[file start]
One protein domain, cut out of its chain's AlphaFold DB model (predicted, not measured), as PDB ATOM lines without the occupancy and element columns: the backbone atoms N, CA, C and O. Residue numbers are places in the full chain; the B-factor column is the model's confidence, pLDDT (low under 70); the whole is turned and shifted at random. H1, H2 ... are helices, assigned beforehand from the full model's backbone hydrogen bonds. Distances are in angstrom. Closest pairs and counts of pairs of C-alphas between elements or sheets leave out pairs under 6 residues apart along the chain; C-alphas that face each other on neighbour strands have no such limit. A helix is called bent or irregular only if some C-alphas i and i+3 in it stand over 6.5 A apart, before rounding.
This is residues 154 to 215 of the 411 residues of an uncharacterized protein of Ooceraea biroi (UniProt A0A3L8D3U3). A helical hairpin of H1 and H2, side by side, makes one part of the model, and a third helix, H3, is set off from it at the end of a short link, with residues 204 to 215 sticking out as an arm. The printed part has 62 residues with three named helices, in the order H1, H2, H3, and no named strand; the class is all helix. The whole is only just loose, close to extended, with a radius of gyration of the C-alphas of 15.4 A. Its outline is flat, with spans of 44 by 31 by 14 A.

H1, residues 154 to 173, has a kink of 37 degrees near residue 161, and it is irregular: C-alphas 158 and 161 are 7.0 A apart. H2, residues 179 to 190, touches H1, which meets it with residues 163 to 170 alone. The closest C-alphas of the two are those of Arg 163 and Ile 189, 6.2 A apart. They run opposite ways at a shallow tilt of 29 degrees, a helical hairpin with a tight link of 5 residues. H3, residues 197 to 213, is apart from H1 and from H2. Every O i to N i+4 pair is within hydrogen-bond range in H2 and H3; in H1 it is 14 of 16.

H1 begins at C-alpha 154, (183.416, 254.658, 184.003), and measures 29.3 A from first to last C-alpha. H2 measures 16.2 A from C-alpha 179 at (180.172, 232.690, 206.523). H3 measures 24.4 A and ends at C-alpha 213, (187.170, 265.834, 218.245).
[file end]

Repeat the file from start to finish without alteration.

One protein domain, cut out of its chain's AlphaFold DB model (predicted, not measured), as PDB ATOM lines without the occupancy and element columns: the backbone atoms N, CA, C and O. Residue numbers are places in the full chain; the B-factor column is the model's confidence, pLDDT (low under 70); the whole is turned and shifted at random. H1, H2 ... are helices, assigned beforehand from the full model's backbone hydrogen bonds. Distances are in angstrom. Closest pairs and counts of pairs of C-alphas between elements or sheets leave out pairs under 6 residues apart along the chain; C-alphas that face each other on neighbour strands have no such limit. A helix is called bent or irregular only if some C-alphas i and i+3 in it stand over 6.5 A apart, before rounding.
This is residues 154 to 215 of the 411 residues of an uncharacterized protein of Ooceraea biroi (UniProt A0A3L8D3U3). A helical hairpin of H1 and H2, side by side, makes one part of the model, and a third helix, H3, is set off from it at the end of a short link, with residues 204 to 215 sticking out as an arm. The printed part has 62 residues with three named helices, in the order H1, H2, H3, and no named strand; the class is all helix. The whole is only just loose, close to extended, with a radius of gyration of the C-alphas of 15.4 A. Its outline is flat, with spans of 44 by 31 by 14 A.

H1, residues 154 to 173, has a kink of 37 degrees near residue 161, and it is irregular: C-alphas 158 and 161 are 7.0 A apart. H2, residues 179 to 190, touches H1, which meets it with residues 163 to 170 alone. The closest C-alphas of the two are those of Arg 163 and Ile 189, 6.2 A apart. They run opposite ways at a shallow tilt of 29 degrees, a helical hairpin with a tight link of 5 residues. H3, residues 197 to 213, is apart from H1 and from H2. Every O i to N i+4 pair is within hydrogen-bond range in H2 and H3; in H1 it is 14 of 16.

H1 begins at C-alpha 154, (183.416, 254.658, 184.003), and measures 29.3 A from first to last C-alpha. H2 measures 16.2 A from C-alpha 179 at (180.172, 232.690, 206.523). H3 measures 24.4 A and ends at C-alpha 213, (187.170, 265.834, 218.245).